Re: The Latehomecomer

From the opening fable about babies falling from the sky to be born as Hmong people, to the death of the family matriarch, in simple and affecting prose, Kao Kalia Yang tells the stories of her parents, her childhood, and her grandmother in The Latehomecomer. The early chapters about her parents are so vivid, it’s startling that the author herself wasn’t born until they entered the refugee camp. Much of the book is framed by an immigrant narrative, passing from the jungles of Laos to a fixer-upper house in Minneapolis. Tigers stalk through some of the stories, often to tragic ends. While many of the stories are moving, I was most impressed by how she discovered the power of story-telling itself.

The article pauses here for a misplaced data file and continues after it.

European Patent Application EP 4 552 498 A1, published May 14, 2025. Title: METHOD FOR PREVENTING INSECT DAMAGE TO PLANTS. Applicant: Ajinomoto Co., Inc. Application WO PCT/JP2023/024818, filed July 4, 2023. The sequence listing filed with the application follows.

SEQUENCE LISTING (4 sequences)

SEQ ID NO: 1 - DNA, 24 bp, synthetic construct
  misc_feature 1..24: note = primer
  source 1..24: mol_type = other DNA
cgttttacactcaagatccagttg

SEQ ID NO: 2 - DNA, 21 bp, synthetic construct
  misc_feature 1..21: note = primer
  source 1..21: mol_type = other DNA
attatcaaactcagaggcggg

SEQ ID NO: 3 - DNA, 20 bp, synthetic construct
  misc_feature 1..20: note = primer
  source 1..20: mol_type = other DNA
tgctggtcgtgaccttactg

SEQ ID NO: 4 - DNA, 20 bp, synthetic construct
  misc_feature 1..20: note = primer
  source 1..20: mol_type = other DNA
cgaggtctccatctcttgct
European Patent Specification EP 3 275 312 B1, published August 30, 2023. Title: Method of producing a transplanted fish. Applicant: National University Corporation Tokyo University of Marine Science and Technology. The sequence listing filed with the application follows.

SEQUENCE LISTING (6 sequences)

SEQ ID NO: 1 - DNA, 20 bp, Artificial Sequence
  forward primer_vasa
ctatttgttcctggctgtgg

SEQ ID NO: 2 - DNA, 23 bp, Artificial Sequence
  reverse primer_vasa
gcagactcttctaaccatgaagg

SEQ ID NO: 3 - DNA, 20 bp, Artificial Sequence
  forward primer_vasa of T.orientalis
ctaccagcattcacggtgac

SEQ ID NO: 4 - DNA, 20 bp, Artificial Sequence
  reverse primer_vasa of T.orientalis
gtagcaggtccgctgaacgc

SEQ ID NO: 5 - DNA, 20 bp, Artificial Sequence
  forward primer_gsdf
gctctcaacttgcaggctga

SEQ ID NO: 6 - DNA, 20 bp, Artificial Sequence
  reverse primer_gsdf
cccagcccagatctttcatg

For an assignment in high school English to write about love, she realized she had to write about what mattered to her.

I wrote about the love I felt I knew: Love is the reason why my mother and father stick together in a hard life when they might each have an easier one apart; love is the reason why you choose a life with someone, and you don’t turn back although your heart cries sometimes and your children see you cry and you wish out loud that things were easier. Love is getting up each day and fighting the same fight only to sleep that night in the same bed beside the same person because long ago, when you were younger and you did not see so clearly, you had chosen them.

Once she sets that down, she finds herself consumed by doubts. What if it’s too much? What if her teacher didn’t like it? It’s a scary thing to pour out your heart like that. What is poured onto the pages of the book only make me hope I can dare to do as much.